Another court victory for effort to keep Penn State’s NCAA fine money in Pa.

mcarroll@centredaily.comApril 30, 2014 

State Sen. Jake Corman, D-Benner Township, talks with reporters after a news conference in January 2013 when he announced a lawsuit against the NCAA.

CHRISTOPHER WEDDLE — CDT file photo Buy Photo

The NCAA suffered another blow Wednesday in its challenge of a 2013 state law that would prevent millions of dollars in sanctions imposed against Penn State from leaving Pennsylvania.

In a one-sentence decision, the Commonwealth Court denied the NCAA’s request to re-argue its preliminary objections in the case. The organization wanted the court to reconsider its April 9 decision that backed the constitutionality of the Endowment Act.

The act was passed last year by state legislators to determine how to spend the fine money levied against Penn State over the Jerry Sandusky child sexual abuse scandal. The law calls for all the money to be spent on child-abuse prevention and awareness programs in the state.

The decision issued Wednesday by President Judge Dan Pellegrini can be viewed as a victory for the Endowment Act’s author, state Sen. Jake Corman, R-Benner Township, and state treasurer Rob McCord, who together are seeking enforcement of the act.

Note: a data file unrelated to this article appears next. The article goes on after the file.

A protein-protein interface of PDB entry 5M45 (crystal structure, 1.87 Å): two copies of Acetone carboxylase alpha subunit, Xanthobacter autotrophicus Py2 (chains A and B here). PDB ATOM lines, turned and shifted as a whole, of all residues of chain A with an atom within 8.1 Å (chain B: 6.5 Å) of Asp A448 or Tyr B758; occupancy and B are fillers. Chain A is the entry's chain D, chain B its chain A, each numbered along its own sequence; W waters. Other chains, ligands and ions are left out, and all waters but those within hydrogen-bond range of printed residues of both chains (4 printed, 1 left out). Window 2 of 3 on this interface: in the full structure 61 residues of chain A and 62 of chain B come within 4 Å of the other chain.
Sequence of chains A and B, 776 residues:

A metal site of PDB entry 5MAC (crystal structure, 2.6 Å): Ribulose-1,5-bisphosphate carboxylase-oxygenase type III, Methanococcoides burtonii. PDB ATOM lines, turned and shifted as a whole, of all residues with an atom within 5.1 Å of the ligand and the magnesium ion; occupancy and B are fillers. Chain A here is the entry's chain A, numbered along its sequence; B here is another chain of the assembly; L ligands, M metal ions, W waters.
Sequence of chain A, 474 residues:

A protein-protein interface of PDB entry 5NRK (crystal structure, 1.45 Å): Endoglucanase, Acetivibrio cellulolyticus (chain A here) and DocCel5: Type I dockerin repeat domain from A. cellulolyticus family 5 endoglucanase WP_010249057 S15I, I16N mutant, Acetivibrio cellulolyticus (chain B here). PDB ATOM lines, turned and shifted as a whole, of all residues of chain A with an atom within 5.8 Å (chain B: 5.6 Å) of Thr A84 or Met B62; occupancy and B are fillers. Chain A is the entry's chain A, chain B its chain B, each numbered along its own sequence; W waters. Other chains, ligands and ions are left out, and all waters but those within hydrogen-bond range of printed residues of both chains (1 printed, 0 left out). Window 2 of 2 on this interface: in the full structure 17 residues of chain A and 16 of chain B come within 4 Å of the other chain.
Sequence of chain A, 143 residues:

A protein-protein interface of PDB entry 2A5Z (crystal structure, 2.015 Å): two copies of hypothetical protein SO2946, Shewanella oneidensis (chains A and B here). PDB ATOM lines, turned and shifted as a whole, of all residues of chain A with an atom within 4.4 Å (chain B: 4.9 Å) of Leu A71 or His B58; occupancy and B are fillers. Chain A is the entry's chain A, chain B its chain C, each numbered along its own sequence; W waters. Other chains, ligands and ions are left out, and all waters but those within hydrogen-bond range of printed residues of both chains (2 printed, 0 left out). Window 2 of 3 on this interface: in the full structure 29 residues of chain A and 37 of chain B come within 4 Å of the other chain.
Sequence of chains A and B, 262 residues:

The NCAA had argued the Endowment Act was unconstitutional because it pertained to one circumstance, the agreement between Penn State and NCAA.

While the court’s previous decision found the act to be constitutional, it stopped short of enforcing the law, meaning Corman and McCord’s lawsuit will continue. The justices also ordered Penn State to become a party to the lawsuit.

Penn State entered into the consent decree with the NCAA, agreeing to pay the $60 million fine to avoid facing the so-called death penalty and halting football in Happy Valley for perhaps four years. The university also agreed to a postseason ban, scholarship reductions and the erasing of 111 wins from the Joe Paterno era.

The court’s previous ruling appeared to open the door to a review of the consent decree.

The majority ruled that the NCAA opened itself to questions about the consent decree in previous court filings.

The organization argued it had privilege to enter the agreement, acted in good faith and imposed sanctions in response to conduct in violation of the NCAA’s constitution and bylaws.

Pellegrini, who dissented on the Endowment Act constitutionality issue, agreed with the majority’s criticism of the consent decree, writing that he was “bewildered” that the Penn State board of trustees would enter into the agreement because the matter “ordinarily would not be actionable by the NCAA.”

The court said in that ruling that it needs more information about the consent decree before determining whether it was entered into legally.

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